“In the washing of the water will you take it all away
Bring me something to take this pain away”
In churches around the world we celebrate the day that Jesus was baptized by the prophet, John the Baptist. This ritual has been replicated for millennia since then and this means of consecration is a way for us as Christians to annually be reminded of our own baptism.
For me, I am reminded that while I have consistently participated in this ceremony, I can never be reminded enough about my own affirmation of faith through this action.
There is another symbolic practice that I also take part in annually, the celebration of my clean date. I began my journey in recovery from addiction to drugs and alcohol on January 17, 1988. This was the day that changed my life forever. I joined a recovery program which eventually served as the catalyst for my personal faith practice. This program is founded on the development of a relationship between oneself and one’s “Higher Power.” I have been blessed to have been clean ever since.
While I was raised in the United Church of Christ, my newfound belief was enhanced by my participation in the recovery group. I actually joined my church, Pilgrim-St. Luke’s UCC that same year in June on Pentecost.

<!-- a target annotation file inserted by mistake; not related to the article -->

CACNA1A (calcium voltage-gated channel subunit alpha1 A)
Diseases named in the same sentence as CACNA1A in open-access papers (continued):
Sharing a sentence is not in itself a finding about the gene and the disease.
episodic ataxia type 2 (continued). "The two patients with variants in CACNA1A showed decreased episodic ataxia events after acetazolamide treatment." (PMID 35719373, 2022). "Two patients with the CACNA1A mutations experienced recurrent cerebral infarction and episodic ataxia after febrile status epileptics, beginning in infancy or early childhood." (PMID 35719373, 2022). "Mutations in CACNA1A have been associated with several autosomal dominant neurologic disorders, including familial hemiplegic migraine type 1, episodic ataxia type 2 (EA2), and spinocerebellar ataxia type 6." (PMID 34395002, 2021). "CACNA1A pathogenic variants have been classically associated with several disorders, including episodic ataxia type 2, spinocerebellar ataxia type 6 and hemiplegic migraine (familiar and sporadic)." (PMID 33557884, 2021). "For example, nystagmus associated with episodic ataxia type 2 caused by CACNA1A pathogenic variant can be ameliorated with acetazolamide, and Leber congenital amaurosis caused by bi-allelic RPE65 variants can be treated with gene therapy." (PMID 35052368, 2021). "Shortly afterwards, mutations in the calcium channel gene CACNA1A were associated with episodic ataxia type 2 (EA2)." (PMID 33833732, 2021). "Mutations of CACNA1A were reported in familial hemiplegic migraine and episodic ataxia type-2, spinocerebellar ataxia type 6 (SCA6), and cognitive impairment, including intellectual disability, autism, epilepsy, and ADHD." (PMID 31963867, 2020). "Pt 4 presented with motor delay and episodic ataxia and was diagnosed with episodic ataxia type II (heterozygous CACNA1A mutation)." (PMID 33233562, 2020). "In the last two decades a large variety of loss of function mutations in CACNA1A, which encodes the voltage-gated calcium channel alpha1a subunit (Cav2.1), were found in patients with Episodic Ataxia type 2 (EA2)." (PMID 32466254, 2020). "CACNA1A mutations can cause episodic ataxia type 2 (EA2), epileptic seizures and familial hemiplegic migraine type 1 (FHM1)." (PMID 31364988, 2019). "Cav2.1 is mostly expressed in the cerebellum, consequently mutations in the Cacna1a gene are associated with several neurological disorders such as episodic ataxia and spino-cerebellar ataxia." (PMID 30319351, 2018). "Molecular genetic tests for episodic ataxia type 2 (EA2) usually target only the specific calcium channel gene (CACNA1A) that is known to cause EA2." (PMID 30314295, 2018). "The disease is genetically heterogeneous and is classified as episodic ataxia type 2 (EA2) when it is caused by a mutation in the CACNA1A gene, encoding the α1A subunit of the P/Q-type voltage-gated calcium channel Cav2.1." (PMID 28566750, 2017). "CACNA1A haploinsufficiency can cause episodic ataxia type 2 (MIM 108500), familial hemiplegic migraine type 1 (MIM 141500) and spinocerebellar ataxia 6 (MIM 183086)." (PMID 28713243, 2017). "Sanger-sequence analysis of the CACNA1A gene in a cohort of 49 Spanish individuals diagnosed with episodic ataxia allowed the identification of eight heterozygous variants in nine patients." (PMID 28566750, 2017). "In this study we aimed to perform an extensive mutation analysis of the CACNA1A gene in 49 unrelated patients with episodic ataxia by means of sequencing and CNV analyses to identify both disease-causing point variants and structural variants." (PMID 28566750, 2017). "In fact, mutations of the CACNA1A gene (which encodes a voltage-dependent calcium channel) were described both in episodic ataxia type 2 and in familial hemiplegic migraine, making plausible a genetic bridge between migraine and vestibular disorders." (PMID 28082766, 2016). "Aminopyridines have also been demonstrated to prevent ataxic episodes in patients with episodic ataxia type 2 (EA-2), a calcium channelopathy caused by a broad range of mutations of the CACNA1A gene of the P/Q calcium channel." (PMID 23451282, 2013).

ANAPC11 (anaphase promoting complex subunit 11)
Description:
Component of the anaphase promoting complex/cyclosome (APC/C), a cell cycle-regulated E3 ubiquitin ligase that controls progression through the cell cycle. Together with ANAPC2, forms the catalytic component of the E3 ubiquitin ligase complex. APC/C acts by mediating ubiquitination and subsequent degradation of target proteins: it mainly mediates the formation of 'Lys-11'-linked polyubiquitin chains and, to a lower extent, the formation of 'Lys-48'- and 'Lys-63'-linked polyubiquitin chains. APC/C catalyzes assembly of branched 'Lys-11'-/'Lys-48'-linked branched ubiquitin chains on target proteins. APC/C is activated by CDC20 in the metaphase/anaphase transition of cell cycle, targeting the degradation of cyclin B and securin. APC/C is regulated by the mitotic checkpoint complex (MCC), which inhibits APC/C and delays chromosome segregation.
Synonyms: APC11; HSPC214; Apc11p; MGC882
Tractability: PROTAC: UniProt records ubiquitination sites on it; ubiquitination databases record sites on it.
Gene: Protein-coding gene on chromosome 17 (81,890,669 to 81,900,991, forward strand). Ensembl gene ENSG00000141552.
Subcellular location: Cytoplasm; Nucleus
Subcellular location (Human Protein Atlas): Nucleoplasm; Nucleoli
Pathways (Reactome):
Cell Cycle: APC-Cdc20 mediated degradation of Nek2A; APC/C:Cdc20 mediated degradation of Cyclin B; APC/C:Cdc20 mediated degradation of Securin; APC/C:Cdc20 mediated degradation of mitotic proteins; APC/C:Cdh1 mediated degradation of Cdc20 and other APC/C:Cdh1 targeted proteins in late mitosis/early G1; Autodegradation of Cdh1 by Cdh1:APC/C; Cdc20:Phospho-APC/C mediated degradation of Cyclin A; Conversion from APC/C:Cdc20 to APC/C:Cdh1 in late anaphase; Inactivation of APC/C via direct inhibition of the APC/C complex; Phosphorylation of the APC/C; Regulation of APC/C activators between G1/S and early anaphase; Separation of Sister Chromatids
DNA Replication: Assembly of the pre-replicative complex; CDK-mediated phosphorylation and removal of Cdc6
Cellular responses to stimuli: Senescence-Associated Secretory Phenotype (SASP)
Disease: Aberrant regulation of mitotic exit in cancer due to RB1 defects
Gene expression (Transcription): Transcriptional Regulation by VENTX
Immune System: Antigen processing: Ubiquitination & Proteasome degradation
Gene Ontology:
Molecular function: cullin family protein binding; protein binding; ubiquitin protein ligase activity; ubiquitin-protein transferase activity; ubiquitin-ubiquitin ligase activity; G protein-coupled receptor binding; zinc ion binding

The years since have been full of experiences that have served to deepen my faith. While many of these experiences have been positive I’ve had more than my share of challenging situations, not which jeopardized my recovery, but did test my belief.
The beauty of a life in recovery is that one is able to experience everything as it comes, for better or for worse. In the program we call it “living life on life’s terms.” This practice requires a sense of diligence and perseverance. In many ways, those of us in recovery have had to develop a spiritual life that supports us through thick and thin.
There are also the concepts of “One day at a time,” and “Just for today,” (which basically have the same meaning). It’s about living in the present. To me it also means that every day I am given an opportunity to “get it right.” It’s as if each day I am able to symbolically be washed in the water of the Holy Spirit. Every day I am reminded that, no matter what, God loves me. This infinite love helps me to know that whatever pain I may be in, it can be washed away.